Tuesday, May 04, 2004

The End of the Age of Enlightenment?

Everyone is talking about Abu Ghraib prison, and the abuses that have occurred during detention of Iraqis. My gut feeling is that what we know right now is only the tip of the iceberg. Like many such horror stories from past wars, it will take years for the full story to be told.

Driving into work today for the first time in two weeks, I listened to NPR reporting on reaction of Iraqis and the world at large. It comes as no surprise to me that world reaction has been extremely negative. It also comes as no surprise to me that, despite the administration's feigned "horror", there doesn't appear to be a real sense of outrage that Americans could actually perpetrate such acts.

I want to put the shoe on the other foot for a moment. If pictures such as those that have been published over the last week depicted, say, Israelis abusing Palestinian prisoners (like that has never happened...), U.S. public support of Ariel Sharon's policies would drop off the map. There would be an unprecedented public outcry for censure and bringing the perpetrators to justice. I don't sense this in the U.S.

According to reports, a handful of military personnel (enlisted personnel, I presume) face potential court martial charges over the abuses. Another handful of "supervising officers" have received the dreaded Letter of Reprimand -- slaps on the wrist and little more, other than the dead ending of military careers. And what's most disturbing to me is what I'll call "heartland reaction" -- folks in the U.S. horrified by the pictures, but only to the extent of questioning why the pictures needed to be shown in the first place. The attitude seems to be "war is hell", and sometimes shit happens.

Here's the problem. This isn't a case of shit happening to warriors. Many of the prisoners in Abu Ghraib prison are there as a result of either guilt by association or being in the wrong place at the wrong time. Again, the heartland reaction seems to be to hang 'em all, and let Allah sort them out.

Bloodlust by combatants in wartime is nothing new. History books are replete with tales of savagery during the prosecution of wars. Perhaps we have simply deluded ourselves that, as a species, we entered an age of enlightenment many years ago. A basic, philosophical recognition of natural law (21st century translation: human rights) took place way back in the 17th and 18th centuries. Montesquieu and Voltaire, among others, grounded their philosophy of enlightenment in a fundamental acknowledgement of basic human rights.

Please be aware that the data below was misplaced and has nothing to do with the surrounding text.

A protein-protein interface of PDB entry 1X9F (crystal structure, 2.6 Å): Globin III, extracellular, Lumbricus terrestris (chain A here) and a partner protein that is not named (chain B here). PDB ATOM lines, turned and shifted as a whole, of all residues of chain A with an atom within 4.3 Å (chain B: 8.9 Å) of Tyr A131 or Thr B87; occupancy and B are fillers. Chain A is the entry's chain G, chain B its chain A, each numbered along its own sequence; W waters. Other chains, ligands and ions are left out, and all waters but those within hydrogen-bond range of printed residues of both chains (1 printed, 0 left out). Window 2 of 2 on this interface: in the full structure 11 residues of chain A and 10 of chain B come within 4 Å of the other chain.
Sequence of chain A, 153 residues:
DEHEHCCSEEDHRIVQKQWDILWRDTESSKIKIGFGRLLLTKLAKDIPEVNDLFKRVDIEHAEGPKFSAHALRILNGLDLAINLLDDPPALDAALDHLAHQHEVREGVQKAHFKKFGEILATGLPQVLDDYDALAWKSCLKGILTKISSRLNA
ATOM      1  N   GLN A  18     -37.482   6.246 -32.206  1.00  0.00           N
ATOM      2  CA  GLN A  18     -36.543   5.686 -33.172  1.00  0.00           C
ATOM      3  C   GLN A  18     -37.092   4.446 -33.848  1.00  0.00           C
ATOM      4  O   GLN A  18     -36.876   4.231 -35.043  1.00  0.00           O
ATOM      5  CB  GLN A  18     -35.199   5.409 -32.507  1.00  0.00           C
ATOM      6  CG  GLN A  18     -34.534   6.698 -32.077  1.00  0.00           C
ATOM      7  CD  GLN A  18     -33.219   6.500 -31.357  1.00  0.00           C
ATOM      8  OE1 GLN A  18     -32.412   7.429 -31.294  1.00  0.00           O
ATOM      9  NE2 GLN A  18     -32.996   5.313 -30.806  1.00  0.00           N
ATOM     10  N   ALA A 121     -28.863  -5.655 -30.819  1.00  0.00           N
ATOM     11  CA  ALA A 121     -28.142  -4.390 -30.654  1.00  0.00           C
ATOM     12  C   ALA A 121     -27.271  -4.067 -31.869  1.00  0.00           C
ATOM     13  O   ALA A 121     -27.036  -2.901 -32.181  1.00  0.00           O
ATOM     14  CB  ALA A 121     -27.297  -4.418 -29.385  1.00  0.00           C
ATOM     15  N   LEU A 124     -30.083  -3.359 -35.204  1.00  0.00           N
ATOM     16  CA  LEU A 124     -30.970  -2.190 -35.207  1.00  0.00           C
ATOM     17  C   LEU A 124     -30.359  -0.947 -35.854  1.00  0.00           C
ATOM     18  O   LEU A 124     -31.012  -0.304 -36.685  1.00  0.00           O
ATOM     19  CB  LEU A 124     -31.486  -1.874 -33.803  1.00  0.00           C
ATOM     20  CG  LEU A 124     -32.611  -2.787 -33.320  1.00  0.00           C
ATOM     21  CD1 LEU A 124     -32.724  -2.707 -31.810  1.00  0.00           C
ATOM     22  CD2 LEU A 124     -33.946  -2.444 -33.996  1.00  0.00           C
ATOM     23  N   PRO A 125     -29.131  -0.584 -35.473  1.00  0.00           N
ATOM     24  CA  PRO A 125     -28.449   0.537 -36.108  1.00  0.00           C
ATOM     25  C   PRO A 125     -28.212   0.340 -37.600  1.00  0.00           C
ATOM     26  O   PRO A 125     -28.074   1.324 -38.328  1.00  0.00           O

Juan Cole sums it up nicely today:
There simply is no logical or ethical comparison between the killings and desecrations of the four private commandos at Fallujah by a mixture of guerrillas and mobs, and the systematic torture of Prisoners of War by a democratic country.

Any equivalence would suggest that the United States military is not, and cannot be expected to be, better than an enraged mob in a small occupied city in Iraq's western desert. What was done to the commandos was horrible, and it was a crime by civilians and irregulars who should be arrested and punished.

The United States is a government, not a mob. As such, it has entered into treaty relations and made commitments to international law. It is a signatory of the Geneva Conventions, which govern how prisoners are to be treated. The United States army violated the Geneva Conventions when it tortured Iraqi prisoners of war. Period. It was a series of serious crimes not by isolated civilians but by agents of the US government. Crimes of states are always more serious than crimes of individuals, because states are organized collective institutions upon which civilization depends. There is no excuse for it, least of all that sometimes town mobs have behaved worse.
When it comes to wartime bloodlust, 2004 is no different than 1969, or 1943, or 1917 or 1863 or 1777. I suppose what is most disconcerting is that, in the age of instant media, our horror is registered in realtime rather than over months or years. You would think that instant media would have brought Voltaire's vision of social accountability of all nation-states closer to reality.

He'd probably be very depressed to find out he was all wrong.